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Cooperation, not Competition, the Way to Lead Global Climate Action

Source: Science and Technology Daily | 2024-05-17 12:44:33 | Author: GONG Qian

The Jackson Glacier, which has shrunk 40 percent from 316 acres (128 hectares) down to 187 acres (76 hectares) as of 2015, viewed from the Jackson Glacier Overlook in Glacier National Park, Montana, the U.S., on October 20, 2023. (PHOTO: VCG)

By GONG Qian

China and the U.S. agreed on climate collaboration including accelerating renewables deployment and methane emissions controls during a two-day meeting in Washington on May 8-9. It was the first face-to-face meeting between China's Special Envoy for climate change Liu Zhenmin and U.S. Special Presidential Envoy for Climate John Podesta.

In March, the World Meteorological Organization (WMO) once again raised the alarm, with its new report indicating that the average global temperature had still increased in 2023. The May meeting shows the urgent need of cooperation, which will benefit not only China and the U.S. but also the rest of the world.

China and the U.S. have a common but differentiated responsibility vis-a-vis climate change and both have to cooperate as far as possible to continue to lead the global process, Liu said in a public interview in April.

"We have to get the climate problem under control, and there are no more important countries than the U.S. and China to lead the way," Podesta was cited as saying by the Financial Times.

Despite their different climate agenda, China and the U.S. possess mutual interests that create an opportunity for dialogue and collaborative action.

China is expected to phase down coal consumption during the 15th Five-Year Plan (2026-2030) while the U.S. intends to achieve 100 percent clean power by 2035. China's Ministry of Ecology and Environment stated that the two countries intend to intensify technological and policy exchanges on realizing their respective goals.

Climate change has been a vital field of collaboration between China and the U.S. Dialogues and cooperation on environmental issues have been a channel for conversations, keeping communication going between the two countries for decades, Jennifer Turner, director of the China Environment Forum at the Woodrow Wilson Center, a Washington-based think tank, told South China Morning Post.

Last November, the two countries agreed in the Sunnylands talks in California, the U.S., on cooperation across key climate topics, including addressing the potent greenhouse gas methane, the circular economy, energy efficiency and the transition away from fossil fuels.

The top priority for China-U.S. relations now is to implement the consensus reached at the San Francisco meeting between the two heads of state last November, Gong Ting, an associate research fellow from the China Institute of International Studies, told Science and Technology Daily.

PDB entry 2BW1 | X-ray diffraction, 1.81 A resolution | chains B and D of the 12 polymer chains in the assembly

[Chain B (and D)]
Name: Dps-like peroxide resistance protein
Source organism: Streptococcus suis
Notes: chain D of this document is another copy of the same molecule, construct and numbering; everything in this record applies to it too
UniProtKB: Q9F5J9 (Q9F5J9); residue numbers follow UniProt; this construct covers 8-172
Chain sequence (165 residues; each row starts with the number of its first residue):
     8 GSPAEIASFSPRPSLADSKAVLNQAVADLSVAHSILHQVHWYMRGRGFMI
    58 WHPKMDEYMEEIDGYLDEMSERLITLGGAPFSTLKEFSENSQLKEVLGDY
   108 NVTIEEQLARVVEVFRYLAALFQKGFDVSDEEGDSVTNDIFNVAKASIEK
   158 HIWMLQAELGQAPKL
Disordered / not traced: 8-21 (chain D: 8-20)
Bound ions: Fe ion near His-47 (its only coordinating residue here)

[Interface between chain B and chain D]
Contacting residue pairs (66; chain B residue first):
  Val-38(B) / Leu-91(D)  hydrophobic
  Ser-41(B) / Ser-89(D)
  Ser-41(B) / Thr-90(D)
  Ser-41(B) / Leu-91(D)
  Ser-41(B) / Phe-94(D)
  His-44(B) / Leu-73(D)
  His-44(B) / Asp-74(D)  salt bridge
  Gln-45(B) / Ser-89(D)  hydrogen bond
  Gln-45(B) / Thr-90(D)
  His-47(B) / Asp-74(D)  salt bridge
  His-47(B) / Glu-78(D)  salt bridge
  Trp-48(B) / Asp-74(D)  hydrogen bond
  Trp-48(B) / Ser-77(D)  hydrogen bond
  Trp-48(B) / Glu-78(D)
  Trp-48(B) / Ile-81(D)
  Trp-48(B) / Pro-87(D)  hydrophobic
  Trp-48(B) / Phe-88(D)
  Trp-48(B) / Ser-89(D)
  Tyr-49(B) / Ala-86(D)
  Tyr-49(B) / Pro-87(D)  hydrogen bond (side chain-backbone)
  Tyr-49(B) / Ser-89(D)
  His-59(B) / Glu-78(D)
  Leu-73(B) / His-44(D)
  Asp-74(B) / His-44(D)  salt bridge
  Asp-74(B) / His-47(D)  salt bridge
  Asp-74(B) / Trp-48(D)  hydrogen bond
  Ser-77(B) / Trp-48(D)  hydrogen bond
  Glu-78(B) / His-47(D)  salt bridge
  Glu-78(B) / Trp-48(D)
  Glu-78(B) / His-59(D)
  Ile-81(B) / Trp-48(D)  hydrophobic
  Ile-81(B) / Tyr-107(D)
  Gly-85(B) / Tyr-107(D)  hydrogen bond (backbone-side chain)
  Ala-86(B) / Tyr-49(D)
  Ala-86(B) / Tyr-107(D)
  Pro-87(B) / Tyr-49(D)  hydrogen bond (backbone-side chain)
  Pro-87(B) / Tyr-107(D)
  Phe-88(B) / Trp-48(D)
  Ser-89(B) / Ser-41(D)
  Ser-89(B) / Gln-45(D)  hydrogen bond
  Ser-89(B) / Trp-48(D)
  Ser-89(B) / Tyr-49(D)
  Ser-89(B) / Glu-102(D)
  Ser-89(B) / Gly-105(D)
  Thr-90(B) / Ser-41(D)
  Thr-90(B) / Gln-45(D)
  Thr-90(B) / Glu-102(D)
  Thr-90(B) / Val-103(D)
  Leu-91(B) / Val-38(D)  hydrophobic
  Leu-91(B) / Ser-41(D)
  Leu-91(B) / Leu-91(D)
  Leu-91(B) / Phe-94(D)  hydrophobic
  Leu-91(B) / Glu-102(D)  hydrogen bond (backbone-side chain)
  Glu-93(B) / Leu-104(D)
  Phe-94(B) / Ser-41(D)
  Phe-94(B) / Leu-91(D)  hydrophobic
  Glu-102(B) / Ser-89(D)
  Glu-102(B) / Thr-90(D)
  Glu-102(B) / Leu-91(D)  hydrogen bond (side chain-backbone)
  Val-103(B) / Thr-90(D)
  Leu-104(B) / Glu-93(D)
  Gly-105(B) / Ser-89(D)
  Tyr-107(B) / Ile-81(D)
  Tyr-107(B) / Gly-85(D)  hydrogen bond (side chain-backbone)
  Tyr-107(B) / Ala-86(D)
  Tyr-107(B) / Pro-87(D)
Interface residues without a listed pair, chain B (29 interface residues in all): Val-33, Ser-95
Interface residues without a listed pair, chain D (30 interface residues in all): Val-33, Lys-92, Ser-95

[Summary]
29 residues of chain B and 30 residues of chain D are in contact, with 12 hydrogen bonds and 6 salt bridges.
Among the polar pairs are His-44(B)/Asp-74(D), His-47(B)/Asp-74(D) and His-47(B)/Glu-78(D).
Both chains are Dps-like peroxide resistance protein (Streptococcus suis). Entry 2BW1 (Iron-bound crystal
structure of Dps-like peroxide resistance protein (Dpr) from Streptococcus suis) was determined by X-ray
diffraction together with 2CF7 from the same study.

There will be more climate talks between the two countries, including the U.S.-China High-Level Event on Subnational Climate Action, to be held in California on May 29-30, and a second Methane and Non-CO2 Greenhouse Gases Summit at COP29 scheduled in Azerbaijan this November. All these meetings show both sides are willing to take steps towards addressing climate change issues, Gong said.

Turner added that any joint action on methane or "a competitive race to the top" could set a good tone for the COP29.

Although realizing the importance of collaboration on climate issues with China, the U.S. has continuously been prioritizing economic competition at the expense of mitigating the climate emergency by attempting to rebuild a domestic renewable energy chain from scratch while hyping China's "overcapacity" in new energy products. Such behavior can raise climate mitigation costs and slow down clean energy transition.

Attempting to compete with China in low-carbon manufacturing is a futile endeavor, Li Shuo, the head of the China climate hub at the Asia Society Policy Institute in Washington, told the New York Times.

Li expressed skepticism about the U.S. ability to establish a comprehensive solar supply chain promptly enough to address the challenges posed by climate change. He also doubted whether solar products manufactured in the U.S. could ever achieve a competitive edge in terms of cost. According to Li, this is not a contest that the U.S. should engage in, nor is it one that it is likely to win.

"We need to maintain low costs, otherwise nobody is going to be able to afford the energy transition," Liu Zhenmin told Bloomberg in a recent interview.

He referenced an analysis by global data provider Wood Mackenzie to highlight that depending on technology outside China could increase the expenses of global energy transition by up to 6 trillion USD, or a 20 percent rise. Instead, other nations could capitalize on the thriving Chinese industry to produce clean energy equipment, batteries and electric vehicles, which can significantly reduce costs.

Therefore, instead of regarding China's green industries as geopolitical dynamics to complicate the climate issue, the U.S. should realize that the two largest economies in the world have an obligation to communicate, cooperate and collaborate where they can to tackle the climate crisis.

Editor: 龚茜

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